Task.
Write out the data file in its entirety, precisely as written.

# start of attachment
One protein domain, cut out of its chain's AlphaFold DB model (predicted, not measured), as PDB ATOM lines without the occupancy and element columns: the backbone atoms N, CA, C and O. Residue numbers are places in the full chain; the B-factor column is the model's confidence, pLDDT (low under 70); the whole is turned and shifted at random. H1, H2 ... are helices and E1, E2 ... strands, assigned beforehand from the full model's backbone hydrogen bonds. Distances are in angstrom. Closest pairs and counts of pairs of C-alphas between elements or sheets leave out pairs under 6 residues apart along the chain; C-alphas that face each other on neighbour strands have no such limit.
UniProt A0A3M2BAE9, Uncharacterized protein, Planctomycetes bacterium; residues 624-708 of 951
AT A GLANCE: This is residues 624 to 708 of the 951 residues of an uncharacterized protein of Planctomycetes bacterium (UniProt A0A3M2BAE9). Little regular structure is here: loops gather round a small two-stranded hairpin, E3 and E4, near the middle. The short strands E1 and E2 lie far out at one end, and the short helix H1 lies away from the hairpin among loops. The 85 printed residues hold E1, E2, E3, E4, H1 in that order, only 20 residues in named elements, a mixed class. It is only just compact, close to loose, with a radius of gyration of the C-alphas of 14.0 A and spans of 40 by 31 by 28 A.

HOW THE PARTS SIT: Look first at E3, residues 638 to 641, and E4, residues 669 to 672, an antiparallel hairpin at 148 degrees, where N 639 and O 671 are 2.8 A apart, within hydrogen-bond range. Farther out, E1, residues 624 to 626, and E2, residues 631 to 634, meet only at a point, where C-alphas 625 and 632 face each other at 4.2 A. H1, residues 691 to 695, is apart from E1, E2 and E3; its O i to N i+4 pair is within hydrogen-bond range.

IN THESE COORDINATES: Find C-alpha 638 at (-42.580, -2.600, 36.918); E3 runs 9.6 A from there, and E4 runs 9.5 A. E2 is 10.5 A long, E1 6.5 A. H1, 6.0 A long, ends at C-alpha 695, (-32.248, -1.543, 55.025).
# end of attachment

One protein domain, cut out of its chain's AlphaFold DB model (predicted, not measured), as PDB ATOM lines without the occupancy and element columns: the backbone atoms N, CA, C and O. Residue numbers are places in the full chain; the B-factor column is the model's confidence, pLDDT (low under 70); the whole is turned and shifted at random. H1, H2 ... are helices and E1, E2 ... strands, assigned beforehand from the full model's backbone hydrogen bonds. Distances are in angstrom. Closest pairs and counts of pairs of C-alphas between elements or sheets leave out pairs under 6 residues apart along the chain; C-alphas that face each other on neighbour strands have no such limit.
UniProt A0A3M2BAE9, Uncharacterized protein, Planctomycetes bacterium; residues 624-708 of 951
AT A GLANCE: This is residues 624 to 708 of the 951 residues of an uncharacterized protein of Planctomycetes bacterium (UniProt A0A3M2BAE9). Little regular structure is here: loops gather round a small two-stranded hairpin, E3 and E4, near the middle. The short strands E1 and E2 lie far out at one end, and the short helix H1 lies away from the hairpin among loops. The 85 printed residues hold E1, E2, E3, E4, H1 in that order, only 20 residues in named elements, a mixed class. It is only just compact, close to loose, with a radius of gyration of the C-alphas of 14.0 A and spans of 40 by 31 by 28 A.

HOW THE PARTS SIT: Look first at E3, residues 638 to 641, and E4, residues 669 to 672, an antiparallel hairpin at 148 degrees, where N 639 and O 671 are 2.8 A apart, within hydrogen-bond range. Farther out, E1, residues 624 to 626, and E2, residues 631 to 634, meet only at a point, where C-alphas 625 and 632 face each other at 4.2 A. H1, residues 691 to 695, is apart from E1, E2 and E3; its O i to N i+4 pair is within hydrogen-bond range.

IN THESE COORDINATES: Find C-alpha 638 at (-42.580, -2.600, 36.918); E3 runs 9.6 A from there, and E4 runs 9.5 A. E2 is 10.5 A long, E1 6.5 A. H1, 6.0 A long, ends at C-alpha 695, (-32.248, -1.543, 55.025).